Pandemic Hits Not Only Humans But Also The Environment

Wednesday, 03 March 2021

30 January 2020, when the Covid-19 outbreak was declared to be a Public Health Emergency of International Concern by WHO, no one could have ever thought that this pandemic will last for more than a year and predictively will continue to exist by 2022.

Life started to change; social distancing was regulated, school and work must shift to online-based meetings, and most significantly, masks should always be used. These changes are not only felt by humans in the whole world, but also by the wildlife animals. This sentence might trigger a question in you; what does it have to do with the wildlife creatures?

Even before the first patient of Covid-19 was discovered in Wuhan, China, on December 1st, 2019, plastic waste has already become a crucial problem.  Many animals suffered due to plastic waste threw away carelessly so that it ends up in the wild and consumed by the animals that live in it.

Hence, the increasing amount of mask consumption also means an immense amount of mask waste ends up in the environment, accelerating the danger faced by wild animals. Masks often contain plastics such as polypropylene, making it hard to degrade in the soil after consumption and usually ends up in wildlife, disrupting and threatening the animals progressively.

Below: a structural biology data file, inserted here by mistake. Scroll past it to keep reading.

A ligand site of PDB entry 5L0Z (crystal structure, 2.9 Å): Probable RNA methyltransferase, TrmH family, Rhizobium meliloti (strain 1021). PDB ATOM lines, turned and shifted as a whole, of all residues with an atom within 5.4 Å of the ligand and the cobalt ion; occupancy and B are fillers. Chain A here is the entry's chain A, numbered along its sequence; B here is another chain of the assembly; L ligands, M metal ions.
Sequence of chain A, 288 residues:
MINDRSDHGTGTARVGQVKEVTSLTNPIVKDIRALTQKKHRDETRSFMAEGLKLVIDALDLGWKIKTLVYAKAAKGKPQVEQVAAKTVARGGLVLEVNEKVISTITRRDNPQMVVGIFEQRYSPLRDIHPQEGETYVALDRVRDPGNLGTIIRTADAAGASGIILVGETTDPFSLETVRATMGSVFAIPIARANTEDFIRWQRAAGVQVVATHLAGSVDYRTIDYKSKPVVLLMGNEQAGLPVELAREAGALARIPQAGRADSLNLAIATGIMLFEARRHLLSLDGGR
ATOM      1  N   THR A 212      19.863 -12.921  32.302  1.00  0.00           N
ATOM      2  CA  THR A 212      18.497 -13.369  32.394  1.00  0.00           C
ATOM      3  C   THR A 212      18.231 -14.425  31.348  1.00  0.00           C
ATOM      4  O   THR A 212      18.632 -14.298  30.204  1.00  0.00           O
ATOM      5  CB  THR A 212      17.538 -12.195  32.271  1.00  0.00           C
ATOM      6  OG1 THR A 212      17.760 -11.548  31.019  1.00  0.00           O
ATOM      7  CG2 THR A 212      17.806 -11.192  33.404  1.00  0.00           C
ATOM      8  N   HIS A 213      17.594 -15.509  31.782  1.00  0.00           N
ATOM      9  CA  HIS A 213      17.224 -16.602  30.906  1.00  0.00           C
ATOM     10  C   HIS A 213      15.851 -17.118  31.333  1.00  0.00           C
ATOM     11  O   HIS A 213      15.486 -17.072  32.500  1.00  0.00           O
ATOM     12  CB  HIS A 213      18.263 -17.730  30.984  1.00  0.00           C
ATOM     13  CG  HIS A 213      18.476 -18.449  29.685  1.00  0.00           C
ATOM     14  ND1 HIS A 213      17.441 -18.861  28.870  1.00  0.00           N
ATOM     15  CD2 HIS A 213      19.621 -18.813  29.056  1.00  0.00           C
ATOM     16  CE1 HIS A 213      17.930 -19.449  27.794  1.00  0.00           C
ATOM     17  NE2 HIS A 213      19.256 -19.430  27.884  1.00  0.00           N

When the pandemic seems to affect not only humans but also wildlife, is there any feasible solution to this problem?

Sung Yeon Hwang, a professor from the Research Center for Bio‚ÄźBased Chemistry at the Korea Research Institute of Chemical Technology (KRICT), stated that biodegradable masks answer this problem. They propose alternative materials with enhanced properties to make biodegradable filters to curb plastic waste. The team’s experiments showed that the biodegradable filter was just as efficient as N95 filters, removing 98.3% of 2.5 µm (PM2.5) particles in a test, and decomposed within four weeks in composting soil. The researchers manufactured their biodegradable filters through a process called electrospinning, which is an already well-established technique used in industry, which they hope will facilitate their commercial availability.

Adapting to biodegradable-based masks needs understanding and collaboration from every layer of society. We are looking for partners to adapt to biodegradable technology, which could come from anybody, including you. Email us to collaborate or ask further questions; read other posts on our websites to dig further into our technology.




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